What You Need to Know About Lung Transplant Surgery

Chronic obstructive pulmonary disease (COPD) and other lung diseases often get worse as time passes. These conditions make it difficult to breathe.

Lung transplant can help people with advanced lung disease live longer. During lung transplant, surgeons remove your diseased lung and replace it with a healthy lung from a donor. After your doctor refers you, a transplant team will check to see if you are a good candidate for this surgery.

You may wonder if lung transplant is right for you or if there is a lung transplant age limit. Doctors consider several important factors when deciding to do this surgery.

Who Can Get a Lung Transplant?

The transplant team will talk with you about your health and lifestyle. You’ll have a series of tests that tell doctors more about your health. Generally, you must:

  • Have a body mass index (BMI) of 35 or less.
  • Be cancer free for at 5 five years (doctors may make exceptions for certain cancers).
  • Not have many other medical problems if you are over age 70.
  • Not smoke or use tobacco of any kind, including vaping, nicotine patches, or gum.
  • Not use substances like marijuana unless it is prescribed by
    a physician or other illegal drugs.

You’ll meet with psychologists, social workers, and other specialists. It’s important that you understand the risks and benefits of lung transplant surgery. You must be willing to make lifestyle changes to keep your new lung(s) healthy.

What Happens After I’m Approved for Lung Transplant?

Once you’re approved for lung transplant, doctors add your name to the national waiting list. When a lung or lungs become available from a deceased donor, the organs are allocated to patients on the list based on:

  • How sick (or healthy) you are.
  • Your blood type.
  • How far away the donor is from your location.
  • The size of the donated lung(s).

While you wait, it’s important to stay ready for lung transplant. Eat a healthy diet, be active, and keep all appointments with your doctors.

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What Happens During Lung Transplant?

Lung transplant is a complex surgery. The operation can take between 6 and 8 hours. If you are having double lung transplant, the surgery may take more than 12 hours.

Surgeons begin by making a cut (incision) in your chest. They disconnect any blood vessels and airways attached to the diseased lung. Doctors may need to put you on a ventilator and bypass machine so your blood will have oxygen during surgery.

Doctors replace the diseased lung (s) with the healthy donated lung (s). When the new organ is in place, doctors connect blood vessels and airways to the new lung (s).

What Happens After Lung Transplant ?

After lung transplant , you’ll move to the intensive care unit (ICU). You’ll stay on a ventilator until doctors decide you can breathe on your own. You’ll also begin taking drugs called immunosuppressants to prevent your immune system from rejecting your new lung(s).

Once you’re strong enough, you’ll move out of the ICU and into a patient room. Over the next 3 to 4 weeks, you will:

  • See the transplant team to make sure you aren’t developing infections.
  • Get out of bed and move to encourage air flow in your lungs and to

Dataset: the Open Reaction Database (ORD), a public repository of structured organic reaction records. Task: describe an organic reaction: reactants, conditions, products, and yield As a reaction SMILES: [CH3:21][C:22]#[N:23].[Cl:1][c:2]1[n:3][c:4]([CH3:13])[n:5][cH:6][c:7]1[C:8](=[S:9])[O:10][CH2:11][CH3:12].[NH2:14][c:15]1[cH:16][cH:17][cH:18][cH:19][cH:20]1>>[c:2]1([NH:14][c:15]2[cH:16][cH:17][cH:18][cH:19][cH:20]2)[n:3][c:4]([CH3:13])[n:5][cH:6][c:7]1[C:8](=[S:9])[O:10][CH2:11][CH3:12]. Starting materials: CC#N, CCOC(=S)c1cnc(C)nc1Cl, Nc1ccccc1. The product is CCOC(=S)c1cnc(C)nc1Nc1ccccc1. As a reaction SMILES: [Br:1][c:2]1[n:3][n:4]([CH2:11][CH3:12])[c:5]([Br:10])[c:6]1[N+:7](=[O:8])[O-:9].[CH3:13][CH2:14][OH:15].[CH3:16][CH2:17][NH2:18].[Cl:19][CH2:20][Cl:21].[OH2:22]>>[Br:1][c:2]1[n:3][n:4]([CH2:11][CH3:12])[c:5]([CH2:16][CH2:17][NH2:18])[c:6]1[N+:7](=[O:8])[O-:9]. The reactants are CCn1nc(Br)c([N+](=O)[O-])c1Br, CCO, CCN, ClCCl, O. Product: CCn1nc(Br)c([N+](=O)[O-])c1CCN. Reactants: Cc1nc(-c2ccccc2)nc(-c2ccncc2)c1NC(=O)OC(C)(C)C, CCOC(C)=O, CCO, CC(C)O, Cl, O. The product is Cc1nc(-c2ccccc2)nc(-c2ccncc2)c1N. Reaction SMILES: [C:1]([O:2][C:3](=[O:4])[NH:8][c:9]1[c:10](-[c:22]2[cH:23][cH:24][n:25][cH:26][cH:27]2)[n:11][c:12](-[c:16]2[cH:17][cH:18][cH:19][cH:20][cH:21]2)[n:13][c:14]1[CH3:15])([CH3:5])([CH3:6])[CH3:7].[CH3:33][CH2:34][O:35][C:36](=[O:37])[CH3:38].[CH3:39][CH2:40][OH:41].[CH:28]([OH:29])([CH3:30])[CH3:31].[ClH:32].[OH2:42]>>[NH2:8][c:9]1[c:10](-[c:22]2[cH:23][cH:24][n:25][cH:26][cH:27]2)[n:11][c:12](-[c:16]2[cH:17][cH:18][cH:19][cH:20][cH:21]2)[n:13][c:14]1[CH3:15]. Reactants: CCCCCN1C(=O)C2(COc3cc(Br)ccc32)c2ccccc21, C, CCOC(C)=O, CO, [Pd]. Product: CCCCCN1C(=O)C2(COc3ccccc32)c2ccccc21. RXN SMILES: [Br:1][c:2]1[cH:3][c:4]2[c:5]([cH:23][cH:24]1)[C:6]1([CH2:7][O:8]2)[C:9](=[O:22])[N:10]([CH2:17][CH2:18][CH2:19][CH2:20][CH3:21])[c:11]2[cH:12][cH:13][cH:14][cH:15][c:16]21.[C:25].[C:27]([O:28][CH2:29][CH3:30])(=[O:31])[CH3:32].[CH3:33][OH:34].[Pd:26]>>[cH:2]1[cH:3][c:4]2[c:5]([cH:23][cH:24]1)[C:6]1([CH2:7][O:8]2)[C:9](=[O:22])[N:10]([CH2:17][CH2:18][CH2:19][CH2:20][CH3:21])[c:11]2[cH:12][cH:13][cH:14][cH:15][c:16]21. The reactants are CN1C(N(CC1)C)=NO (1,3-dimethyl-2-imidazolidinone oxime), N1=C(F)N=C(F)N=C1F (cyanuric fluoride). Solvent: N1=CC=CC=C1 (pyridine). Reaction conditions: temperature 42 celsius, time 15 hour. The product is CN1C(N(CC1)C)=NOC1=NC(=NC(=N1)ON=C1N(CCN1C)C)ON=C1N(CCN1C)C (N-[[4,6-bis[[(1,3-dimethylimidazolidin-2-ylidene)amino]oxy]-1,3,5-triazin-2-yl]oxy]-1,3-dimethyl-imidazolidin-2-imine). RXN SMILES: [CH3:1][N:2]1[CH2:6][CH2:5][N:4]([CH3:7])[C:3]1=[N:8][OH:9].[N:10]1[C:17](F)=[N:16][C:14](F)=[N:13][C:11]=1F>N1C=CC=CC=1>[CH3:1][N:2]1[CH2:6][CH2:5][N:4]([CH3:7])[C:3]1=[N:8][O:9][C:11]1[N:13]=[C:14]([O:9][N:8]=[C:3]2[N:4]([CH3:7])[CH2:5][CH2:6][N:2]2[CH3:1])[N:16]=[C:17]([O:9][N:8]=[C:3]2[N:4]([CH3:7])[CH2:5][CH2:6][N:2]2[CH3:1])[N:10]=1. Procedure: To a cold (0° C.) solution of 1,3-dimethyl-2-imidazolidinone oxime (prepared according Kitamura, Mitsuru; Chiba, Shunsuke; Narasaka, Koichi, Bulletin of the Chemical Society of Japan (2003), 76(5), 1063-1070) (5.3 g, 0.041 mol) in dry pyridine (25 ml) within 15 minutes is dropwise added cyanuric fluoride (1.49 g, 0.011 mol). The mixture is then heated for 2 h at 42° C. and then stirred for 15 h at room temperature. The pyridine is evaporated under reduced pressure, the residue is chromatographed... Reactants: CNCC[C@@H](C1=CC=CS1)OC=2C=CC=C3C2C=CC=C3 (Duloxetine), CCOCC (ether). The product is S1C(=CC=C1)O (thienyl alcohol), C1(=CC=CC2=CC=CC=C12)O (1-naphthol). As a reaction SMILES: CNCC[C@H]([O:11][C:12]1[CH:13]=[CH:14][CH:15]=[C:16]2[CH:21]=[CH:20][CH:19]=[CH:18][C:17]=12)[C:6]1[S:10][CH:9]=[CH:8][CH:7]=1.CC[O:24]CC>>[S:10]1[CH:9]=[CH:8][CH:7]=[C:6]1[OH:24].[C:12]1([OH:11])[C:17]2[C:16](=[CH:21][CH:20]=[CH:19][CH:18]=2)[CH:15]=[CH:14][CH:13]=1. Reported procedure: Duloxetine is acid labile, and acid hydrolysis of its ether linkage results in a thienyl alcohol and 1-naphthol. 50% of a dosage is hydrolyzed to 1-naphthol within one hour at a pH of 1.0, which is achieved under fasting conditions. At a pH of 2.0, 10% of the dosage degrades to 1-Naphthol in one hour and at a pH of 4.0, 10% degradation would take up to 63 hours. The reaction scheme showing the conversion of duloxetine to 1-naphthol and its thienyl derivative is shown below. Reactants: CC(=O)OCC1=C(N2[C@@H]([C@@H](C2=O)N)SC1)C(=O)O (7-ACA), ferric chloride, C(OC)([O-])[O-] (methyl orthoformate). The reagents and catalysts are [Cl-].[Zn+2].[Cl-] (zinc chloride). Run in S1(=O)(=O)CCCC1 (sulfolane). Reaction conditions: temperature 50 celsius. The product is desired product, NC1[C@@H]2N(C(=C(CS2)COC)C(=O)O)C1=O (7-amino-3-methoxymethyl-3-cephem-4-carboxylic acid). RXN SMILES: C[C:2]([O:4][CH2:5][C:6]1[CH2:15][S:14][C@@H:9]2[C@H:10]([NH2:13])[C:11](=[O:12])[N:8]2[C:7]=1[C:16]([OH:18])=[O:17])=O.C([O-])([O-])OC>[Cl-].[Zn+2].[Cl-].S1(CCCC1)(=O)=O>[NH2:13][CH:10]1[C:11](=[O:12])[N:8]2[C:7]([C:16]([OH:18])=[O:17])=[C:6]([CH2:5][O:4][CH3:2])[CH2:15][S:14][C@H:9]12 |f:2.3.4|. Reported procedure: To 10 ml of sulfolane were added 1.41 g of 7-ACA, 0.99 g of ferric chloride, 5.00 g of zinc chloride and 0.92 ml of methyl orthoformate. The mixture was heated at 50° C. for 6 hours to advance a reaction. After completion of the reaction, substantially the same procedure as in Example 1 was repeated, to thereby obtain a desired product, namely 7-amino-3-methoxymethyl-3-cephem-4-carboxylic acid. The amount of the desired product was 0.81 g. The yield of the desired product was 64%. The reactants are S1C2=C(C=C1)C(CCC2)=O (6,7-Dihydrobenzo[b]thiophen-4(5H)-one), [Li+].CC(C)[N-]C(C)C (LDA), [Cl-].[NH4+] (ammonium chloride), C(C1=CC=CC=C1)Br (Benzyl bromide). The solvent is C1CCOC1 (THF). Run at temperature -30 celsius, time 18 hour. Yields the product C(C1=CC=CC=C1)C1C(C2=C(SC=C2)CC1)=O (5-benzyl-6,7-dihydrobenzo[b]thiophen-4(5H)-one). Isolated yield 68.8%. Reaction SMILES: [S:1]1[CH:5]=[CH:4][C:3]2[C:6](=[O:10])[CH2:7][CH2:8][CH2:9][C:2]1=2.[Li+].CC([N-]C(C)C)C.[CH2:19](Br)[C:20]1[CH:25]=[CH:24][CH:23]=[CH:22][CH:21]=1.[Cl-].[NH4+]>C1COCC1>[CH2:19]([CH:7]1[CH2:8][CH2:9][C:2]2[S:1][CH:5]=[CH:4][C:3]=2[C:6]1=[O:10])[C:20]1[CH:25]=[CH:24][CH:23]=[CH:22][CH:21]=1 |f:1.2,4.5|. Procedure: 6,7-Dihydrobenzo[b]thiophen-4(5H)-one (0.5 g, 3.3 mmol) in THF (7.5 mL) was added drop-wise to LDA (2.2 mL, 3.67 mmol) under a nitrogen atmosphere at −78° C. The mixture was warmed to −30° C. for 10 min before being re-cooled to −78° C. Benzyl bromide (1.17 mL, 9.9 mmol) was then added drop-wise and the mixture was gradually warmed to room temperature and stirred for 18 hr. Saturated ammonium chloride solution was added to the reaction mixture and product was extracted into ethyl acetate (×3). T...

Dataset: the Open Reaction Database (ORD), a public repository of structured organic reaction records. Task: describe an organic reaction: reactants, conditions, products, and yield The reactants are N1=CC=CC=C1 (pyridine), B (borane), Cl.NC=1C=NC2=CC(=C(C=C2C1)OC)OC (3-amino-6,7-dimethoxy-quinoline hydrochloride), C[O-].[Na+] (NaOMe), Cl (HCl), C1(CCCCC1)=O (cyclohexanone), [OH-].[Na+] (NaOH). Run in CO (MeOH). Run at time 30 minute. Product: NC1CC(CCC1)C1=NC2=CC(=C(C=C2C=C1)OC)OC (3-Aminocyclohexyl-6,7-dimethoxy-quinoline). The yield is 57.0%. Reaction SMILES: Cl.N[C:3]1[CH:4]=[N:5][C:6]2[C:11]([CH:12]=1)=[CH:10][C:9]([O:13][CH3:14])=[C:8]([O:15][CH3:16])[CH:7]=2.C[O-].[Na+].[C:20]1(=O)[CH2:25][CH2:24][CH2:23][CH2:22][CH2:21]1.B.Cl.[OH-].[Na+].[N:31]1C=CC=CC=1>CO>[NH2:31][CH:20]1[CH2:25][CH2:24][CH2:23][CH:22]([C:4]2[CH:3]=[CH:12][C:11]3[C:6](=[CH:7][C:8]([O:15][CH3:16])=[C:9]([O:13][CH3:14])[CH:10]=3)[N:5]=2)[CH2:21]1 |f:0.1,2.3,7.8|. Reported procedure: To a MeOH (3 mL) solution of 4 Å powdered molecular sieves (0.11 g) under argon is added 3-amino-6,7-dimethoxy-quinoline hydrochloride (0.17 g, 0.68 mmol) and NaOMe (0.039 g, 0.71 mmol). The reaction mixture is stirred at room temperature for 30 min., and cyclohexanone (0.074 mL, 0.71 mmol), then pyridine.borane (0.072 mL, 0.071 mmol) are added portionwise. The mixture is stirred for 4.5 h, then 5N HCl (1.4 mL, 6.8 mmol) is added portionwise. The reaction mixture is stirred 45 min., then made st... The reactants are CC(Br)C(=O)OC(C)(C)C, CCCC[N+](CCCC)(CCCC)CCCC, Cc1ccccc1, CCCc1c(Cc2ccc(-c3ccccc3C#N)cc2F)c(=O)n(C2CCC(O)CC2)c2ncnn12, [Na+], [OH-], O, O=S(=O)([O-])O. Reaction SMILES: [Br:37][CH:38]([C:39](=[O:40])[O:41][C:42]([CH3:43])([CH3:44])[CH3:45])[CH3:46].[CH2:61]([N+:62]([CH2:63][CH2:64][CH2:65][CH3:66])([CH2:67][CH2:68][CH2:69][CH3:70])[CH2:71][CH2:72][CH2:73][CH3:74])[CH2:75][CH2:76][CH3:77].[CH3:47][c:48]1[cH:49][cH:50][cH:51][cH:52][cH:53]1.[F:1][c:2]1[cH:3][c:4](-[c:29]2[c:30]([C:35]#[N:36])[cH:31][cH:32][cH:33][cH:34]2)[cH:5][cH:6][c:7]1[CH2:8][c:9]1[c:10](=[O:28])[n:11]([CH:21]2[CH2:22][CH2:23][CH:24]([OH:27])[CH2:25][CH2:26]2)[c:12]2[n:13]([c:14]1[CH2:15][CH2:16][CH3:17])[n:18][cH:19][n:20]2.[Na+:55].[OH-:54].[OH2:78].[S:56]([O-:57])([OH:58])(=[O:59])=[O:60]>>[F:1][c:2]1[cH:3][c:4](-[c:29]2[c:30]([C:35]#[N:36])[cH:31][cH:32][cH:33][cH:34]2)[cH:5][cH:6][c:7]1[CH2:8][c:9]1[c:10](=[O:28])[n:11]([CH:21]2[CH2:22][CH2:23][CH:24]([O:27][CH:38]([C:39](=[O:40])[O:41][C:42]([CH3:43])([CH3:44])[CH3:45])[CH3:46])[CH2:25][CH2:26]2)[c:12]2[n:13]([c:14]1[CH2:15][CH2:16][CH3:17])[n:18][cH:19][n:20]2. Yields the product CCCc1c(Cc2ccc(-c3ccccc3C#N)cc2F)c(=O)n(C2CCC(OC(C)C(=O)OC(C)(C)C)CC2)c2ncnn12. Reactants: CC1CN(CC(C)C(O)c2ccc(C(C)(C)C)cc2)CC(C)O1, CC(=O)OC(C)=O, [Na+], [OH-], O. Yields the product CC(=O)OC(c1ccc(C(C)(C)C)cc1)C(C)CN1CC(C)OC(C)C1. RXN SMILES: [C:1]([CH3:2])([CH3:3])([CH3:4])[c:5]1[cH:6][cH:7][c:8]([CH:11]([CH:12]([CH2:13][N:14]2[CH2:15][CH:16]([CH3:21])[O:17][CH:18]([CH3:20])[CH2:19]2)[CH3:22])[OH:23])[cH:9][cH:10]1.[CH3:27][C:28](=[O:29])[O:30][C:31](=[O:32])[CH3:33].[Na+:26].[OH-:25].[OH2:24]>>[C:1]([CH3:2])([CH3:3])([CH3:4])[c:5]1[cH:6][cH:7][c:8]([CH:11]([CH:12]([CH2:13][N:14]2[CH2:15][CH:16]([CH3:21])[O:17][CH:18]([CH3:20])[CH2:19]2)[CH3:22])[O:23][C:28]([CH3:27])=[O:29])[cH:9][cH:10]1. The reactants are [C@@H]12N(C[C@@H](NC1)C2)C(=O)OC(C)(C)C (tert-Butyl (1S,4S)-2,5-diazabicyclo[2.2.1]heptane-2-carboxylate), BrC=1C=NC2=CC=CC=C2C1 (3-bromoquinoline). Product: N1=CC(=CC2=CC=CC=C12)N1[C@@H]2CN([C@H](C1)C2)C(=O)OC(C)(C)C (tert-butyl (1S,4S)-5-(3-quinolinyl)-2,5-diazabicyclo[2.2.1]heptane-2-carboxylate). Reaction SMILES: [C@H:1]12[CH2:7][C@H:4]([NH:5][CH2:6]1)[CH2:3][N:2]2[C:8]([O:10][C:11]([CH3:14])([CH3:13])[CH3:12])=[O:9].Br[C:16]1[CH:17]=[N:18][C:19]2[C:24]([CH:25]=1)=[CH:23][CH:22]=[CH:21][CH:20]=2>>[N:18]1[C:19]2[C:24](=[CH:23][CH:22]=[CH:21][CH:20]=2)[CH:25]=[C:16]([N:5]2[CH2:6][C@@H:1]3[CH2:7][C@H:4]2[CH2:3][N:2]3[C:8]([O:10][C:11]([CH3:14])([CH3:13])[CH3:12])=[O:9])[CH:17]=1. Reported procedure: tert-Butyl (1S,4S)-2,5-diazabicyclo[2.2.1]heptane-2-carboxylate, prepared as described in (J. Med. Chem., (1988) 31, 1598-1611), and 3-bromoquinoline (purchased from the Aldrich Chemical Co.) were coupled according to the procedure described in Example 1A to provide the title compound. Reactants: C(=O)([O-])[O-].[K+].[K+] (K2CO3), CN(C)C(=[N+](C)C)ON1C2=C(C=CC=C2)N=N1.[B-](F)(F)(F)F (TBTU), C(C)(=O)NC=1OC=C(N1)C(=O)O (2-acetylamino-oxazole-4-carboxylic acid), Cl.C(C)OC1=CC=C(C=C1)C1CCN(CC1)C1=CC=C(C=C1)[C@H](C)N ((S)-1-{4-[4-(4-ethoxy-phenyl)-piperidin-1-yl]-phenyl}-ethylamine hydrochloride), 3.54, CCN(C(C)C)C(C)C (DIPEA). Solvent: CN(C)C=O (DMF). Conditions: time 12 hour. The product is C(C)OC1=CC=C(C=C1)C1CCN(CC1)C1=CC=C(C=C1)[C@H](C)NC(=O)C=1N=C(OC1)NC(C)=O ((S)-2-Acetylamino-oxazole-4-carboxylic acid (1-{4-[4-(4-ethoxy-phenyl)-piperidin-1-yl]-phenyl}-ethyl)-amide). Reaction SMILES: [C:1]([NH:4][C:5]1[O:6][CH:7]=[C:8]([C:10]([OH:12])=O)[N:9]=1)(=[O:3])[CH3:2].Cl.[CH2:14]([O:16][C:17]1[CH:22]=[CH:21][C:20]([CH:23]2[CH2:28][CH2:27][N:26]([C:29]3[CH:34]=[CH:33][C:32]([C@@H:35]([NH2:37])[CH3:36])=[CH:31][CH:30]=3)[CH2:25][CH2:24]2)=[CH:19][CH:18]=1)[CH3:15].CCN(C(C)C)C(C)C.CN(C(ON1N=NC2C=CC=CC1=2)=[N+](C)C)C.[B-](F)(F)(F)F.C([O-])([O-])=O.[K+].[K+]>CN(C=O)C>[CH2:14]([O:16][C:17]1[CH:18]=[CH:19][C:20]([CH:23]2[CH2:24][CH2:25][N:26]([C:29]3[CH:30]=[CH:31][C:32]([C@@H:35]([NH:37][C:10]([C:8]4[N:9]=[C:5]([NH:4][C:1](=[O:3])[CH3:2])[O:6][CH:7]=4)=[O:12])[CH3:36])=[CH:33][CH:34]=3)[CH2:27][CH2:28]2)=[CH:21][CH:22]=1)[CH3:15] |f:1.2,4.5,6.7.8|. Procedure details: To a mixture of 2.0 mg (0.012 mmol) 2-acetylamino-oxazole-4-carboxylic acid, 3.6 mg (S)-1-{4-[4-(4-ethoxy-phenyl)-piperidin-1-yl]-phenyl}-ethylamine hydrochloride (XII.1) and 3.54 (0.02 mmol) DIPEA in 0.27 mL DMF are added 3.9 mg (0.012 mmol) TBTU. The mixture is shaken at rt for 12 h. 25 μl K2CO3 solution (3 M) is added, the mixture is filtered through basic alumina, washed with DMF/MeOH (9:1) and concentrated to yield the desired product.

strengthen your breathing and other muscles.

You may begin some specialty therapy services. These include pulmonary rehabilitation to encourage healthy breathing and physical therapy to regain strength. You may work with a speech and swallowing therapist to improve function.

Staying Healthy After Lung Transplant

There are several things you should do to stay healthy after lung transplant. You’ll need to:

  • Stay close to your transplant center for a few months after surgery.
  • Make sure caregivers are with you at all times.
  • Attend all follow-up visits with your doctors.
  • Avoid being around people who are sick.
  • Eat a healthy diet and get regular exercise.
  • Say no to smoking and all nicotine products.

Expect to have some scarring at the incision site after lung transplant. You should also expect to need lots of help with care and everyday tasks for a few months after your surgery.

Sources

UPMC Transplant Services, Who is a Lung Transplant Candidate?, https://www.upmc.com/services/transplant/lung/candidates

UPMC Transplant Services, Lung Transplant Surgery Frequently Asked Questions, https://www.upmc.com/services/transplant/lung/process/faq

UPMC Transplant Services, Lung Transplant Surgery: Preparation and Procedure, https://www.upmc.com/services/transplant/lung/process/surgery

National Heart, Lung, and Blood Institute, Lung Transplant, https://www.nhlbi.nih.gov/health-topics/lung-transplant

American Lung Association, Lung Transplant, https://www.lung.org/lung-health-diseases/lung-procedures-and-tests/lung-transplant

United Network of Organ Sharing, Lung, https://transplantliving.org/organ-facts/lung/

About Transplant Services

For more than four decades, UPMC Transplant Services has been a leader in organ transplantation. Our clinicians have performed more than 20,000 organ transplant procedures, making UPMC one of the foremost organ transplant centers in the world. We are home to some of the world’s foremost transplant experts and take on some of the most challenging cases. Through research, we have developed new therapies that provide our patients better outcomes — so organ recipients can enjoy better health with fewer restrictions. Above all, we are committed to providing compassionate, complete care that can change – and save – our patients’ lives. Visit our website to find a provider near you.